03/14/2014 03:18 pm ET Updated Dec 06, 2017

New Classical Sounds: Bach and Lully


Bach: Brandenburg Concertos Nos.1-6
Freiburger Barockorchester
Harmonia Mundi 2 CDs

Brandenburg Concertos may come and go, but when one of exceptional merit shows up, it is time to remember the many glories of the music and the times that were spent in listening to them, again and again.

Thanks to my pioneering father, I grew up listening to a chamber orchestra version by the Cento Soli Orchestra of Paris, conducted by Hermann Scherchen, with a real harpsichord (Ruggero Gerlin) on an obscure French label named Omega. It was sturdy and colorful and chugged endearingly along.

This new set from the leading edge Baroque Orchestra of Freiburg is considerably more expert, and more au courant in terms of the sophistication and knowledge that backs the way they play their instruments and put the music together interpretively.

It is a light, fleet-fingered, deftly bowed and bow-on reading which has enough plasticity in its phrase shaping and enough, at least occasional, uncertainties about what will happen next (particularly in the wonderful harpsichord cadenza in the Fifth). The music comes to life, even if, after listening for the whole two CDs worth, it begins to sound suspiciously like one long, admittedly delicious Bachian fabric, rather than, in any significant sense, the outward, six different concertos. Playing these splendid performance/recordings loud helps avoid this side effect (perhaps more accurately put, a side affect).


Lully: Phaëton
Christophe Rousset, Les Talens Lyriques
Aparté 2 CDs

If you are a Lully fan, then you may be the first I have ever met. Not that Lully is a forbidden pleasure that causes Lullians to shun the light, but since I started encountering classical music types, I have never met a Lullian, or even discussed Lully seriously except at summer festival parties, when the mention of his name raises eyebrows and knowing snickers.

Not a problem. It is just conceivable that if a concerted effort is made now on his behalf, and a vogue created for the forms in which he principally wrote (sacred music, ballets de cour, theatrical music and quasi-operatic grand tragic tableaux), a vogue for Lully, if not a rage much less a commemorative rave, cannot be entirely ruled out for to mark the 400th anniversary of his birthday in 2032. With only 18 years to go, getting to know him and his music should be put on the front burner.

Luckily, Christophe Rousset and Les Talens Lyriques, perhaps smelling the scent, and having dispatched Lully's Bellerophon for the same label in 2011, are on the spot with their new Phaëton, the eighth tragédie lyrique Lully wrote with his pal the librettist Philippe Quinault.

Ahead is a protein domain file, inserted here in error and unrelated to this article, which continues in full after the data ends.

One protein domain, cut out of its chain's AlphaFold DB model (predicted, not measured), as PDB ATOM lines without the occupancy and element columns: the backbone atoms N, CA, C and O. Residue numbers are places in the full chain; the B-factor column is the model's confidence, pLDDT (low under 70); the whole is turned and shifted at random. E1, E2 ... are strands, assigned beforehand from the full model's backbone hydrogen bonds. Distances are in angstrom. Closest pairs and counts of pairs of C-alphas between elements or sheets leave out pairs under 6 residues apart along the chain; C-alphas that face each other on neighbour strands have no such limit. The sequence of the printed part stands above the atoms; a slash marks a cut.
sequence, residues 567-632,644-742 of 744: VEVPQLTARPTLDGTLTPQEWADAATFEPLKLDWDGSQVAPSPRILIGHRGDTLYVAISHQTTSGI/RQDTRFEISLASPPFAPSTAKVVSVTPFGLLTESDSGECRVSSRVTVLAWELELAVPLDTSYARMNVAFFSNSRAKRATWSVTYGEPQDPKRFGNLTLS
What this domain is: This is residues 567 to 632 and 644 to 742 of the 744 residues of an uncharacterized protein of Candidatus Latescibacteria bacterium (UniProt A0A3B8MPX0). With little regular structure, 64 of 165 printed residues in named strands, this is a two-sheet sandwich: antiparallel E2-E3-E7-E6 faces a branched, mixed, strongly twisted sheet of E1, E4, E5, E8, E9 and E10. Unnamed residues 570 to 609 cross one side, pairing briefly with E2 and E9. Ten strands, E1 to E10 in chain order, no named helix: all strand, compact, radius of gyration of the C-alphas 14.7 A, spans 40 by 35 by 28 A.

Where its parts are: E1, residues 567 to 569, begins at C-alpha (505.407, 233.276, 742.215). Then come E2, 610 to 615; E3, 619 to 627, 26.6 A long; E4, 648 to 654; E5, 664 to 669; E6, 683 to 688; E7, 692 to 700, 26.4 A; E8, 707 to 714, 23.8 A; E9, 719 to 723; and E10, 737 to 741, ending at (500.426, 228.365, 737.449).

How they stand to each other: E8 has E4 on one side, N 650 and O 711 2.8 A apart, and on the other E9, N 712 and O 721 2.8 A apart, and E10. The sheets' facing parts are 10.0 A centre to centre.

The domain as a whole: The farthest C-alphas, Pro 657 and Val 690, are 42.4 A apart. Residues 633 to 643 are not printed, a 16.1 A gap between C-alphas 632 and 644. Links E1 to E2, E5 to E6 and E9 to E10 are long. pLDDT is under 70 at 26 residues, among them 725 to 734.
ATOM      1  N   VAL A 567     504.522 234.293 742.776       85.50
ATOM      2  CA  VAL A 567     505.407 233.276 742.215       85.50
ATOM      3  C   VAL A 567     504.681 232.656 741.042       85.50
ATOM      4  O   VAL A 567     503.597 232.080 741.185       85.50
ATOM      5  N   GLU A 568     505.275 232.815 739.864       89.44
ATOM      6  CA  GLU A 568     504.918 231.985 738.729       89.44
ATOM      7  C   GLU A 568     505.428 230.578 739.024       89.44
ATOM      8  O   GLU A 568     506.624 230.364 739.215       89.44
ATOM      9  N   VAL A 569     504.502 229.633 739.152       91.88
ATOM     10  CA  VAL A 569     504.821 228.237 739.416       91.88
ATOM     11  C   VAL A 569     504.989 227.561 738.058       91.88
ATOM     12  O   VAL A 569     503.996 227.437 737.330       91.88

First performed in 1683, Phaëton proved so popular that it was referred to as the ''opera of the people.'' As Christophe Rousset puts it, "Its airs were whistled at Versailles and on the bridges of Paris." And the final terrible scene retains its spectacular power.

Together, a brilliant cast headed by Emiliano Gonzalez Toro as Phaëton, Cyril Auvity playing three roles including Phaëton's father, the wonderful playing of the Talens lyriques and the singing of the Chœur de chambre de Namur rise to the level of Lully's grand inspiration and create a riveting thread of outwardly formal, inwardly deeply personal and affecting human drama. Gorgeous sound and sumptuous book style packaging with lavish full-color illustrations. Yum!


Bach: The Well-Tempered Clavier Vol.2
Christophe Rousset
Aparté 2 CDs

Over the course of his career, Christophe Rousset has consistently excelled in the integrity of his explorations, first as a harpsichordist and then as director of Les Talens Lyriques. Now firmly established on the Aparté label, after having been a Decca mainstay for many years (my fondest memory is of a Marin Marais recording he did with Christophe Coin called Suite d'un goût étranger), Rousset moves into the big leagues with the second book of Bach's Well-Tempered Clavier.

Written 20 years after the more well-known first book, and "stretching the limits of the possible," as Rousset writes in his booklet-note, WTC 2 may never be really jolly music, but listening to performance so authentically introspective is an awesome reminder of how much there is in its musical depths combined with a kind of wonder at how Bach was able to comprehend and convey so much beauty with such ordinary means.

Playing on a 1628 Ruckers harpsichord which has been preserved in the Chateau de Versailles since 1946, Rousset links the ordinary to the sublime in this musical Everest of its time. He is master of the diversity of styles which Bach calls forth, and of the miraculous touch needed to create the miraculous sounds.

In the interstices of these preludes and fugues, Bach is taking obvious joy mixed with humility at being able to command the forces of music; at some level he must have realized that he was a Prospero. The effect is always touching and sometimes grand, and foursquare too, as if Bach, by plotting the time and distance of musical eternity, were speaking to our human souls.